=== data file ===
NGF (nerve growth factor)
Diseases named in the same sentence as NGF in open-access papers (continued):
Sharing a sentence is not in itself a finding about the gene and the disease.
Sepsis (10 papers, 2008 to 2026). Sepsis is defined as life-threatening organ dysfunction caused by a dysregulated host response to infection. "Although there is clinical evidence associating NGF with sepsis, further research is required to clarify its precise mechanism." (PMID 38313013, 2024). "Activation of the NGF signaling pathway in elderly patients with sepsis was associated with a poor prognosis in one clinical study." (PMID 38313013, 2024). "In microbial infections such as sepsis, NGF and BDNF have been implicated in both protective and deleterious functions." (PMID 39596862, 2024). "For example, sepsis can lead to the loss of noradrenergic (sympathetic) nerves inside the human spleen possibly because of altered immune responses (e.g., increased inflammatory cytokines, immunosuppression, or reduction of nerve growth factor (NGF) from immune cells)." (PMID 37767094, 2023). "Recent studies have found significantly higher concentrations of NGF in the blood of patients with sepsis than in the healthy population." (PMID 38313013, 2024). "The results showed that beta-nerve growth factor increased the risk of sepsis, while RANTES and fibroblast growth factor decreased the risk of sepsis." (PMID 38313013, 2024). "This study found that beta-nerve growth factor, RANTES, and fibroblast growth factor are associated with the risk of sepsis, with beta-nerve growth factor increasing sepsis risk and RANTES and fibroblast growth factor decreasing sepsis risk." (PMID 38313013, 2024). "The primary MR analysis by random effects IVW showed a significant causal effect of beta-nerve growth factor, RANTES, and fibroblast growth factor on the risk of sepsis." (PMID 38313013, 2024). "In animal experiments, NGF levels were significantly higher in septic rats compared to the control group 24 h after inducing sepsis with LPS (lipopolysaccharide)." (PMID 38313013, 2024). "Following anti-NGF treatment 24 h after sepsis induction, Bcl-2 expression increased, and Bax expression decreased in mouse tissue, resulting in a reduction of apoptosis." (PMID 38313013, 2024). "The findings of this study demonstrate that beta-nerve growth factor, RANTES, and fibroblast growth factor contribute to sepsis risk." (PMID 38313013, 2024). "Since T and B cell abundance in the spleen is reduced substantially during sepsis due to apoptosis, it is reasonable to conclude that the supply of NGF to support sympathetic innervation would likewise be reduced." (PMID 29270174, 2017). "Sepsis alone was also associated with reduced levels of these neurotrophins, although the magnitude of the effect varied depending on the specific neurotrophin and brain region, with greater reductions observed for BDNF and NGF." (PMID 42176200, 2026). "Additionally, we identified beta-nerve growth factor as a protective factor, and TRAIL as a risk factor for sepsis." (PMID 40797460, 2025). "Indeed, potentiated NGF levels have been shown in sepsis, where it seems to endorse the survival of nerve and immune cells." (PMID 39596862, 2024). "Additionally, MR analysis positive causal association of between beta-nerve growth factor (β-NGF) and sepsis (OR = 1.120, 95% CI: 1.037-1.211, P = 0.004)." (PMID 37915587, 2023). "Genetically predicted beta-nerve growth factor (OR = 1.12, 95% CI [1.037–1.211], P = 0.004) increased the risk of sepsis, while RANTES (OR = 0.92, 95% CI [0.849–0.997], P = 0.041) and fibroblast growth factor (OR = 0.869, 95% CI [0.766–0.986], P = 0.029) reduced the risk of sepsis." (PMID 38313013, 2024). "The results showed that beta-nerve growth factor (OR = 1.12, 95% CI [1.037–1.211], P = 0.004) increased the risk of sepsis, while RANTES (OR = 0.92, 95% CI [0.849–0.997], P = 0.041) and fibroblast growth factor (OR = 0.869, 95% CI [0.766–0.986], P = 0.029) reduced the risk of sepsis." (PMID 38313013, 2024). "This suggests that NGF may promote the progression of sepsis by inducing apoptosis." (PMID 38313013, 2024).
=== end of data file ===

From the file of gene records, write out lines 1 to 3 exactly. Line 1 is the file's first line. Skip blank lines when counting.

NGF (nerve growth factor)
Diseases named in the same sentence as NGF in open-access papers (continued):
Sharing a sentence is not in itself a finding about the gene and the disease.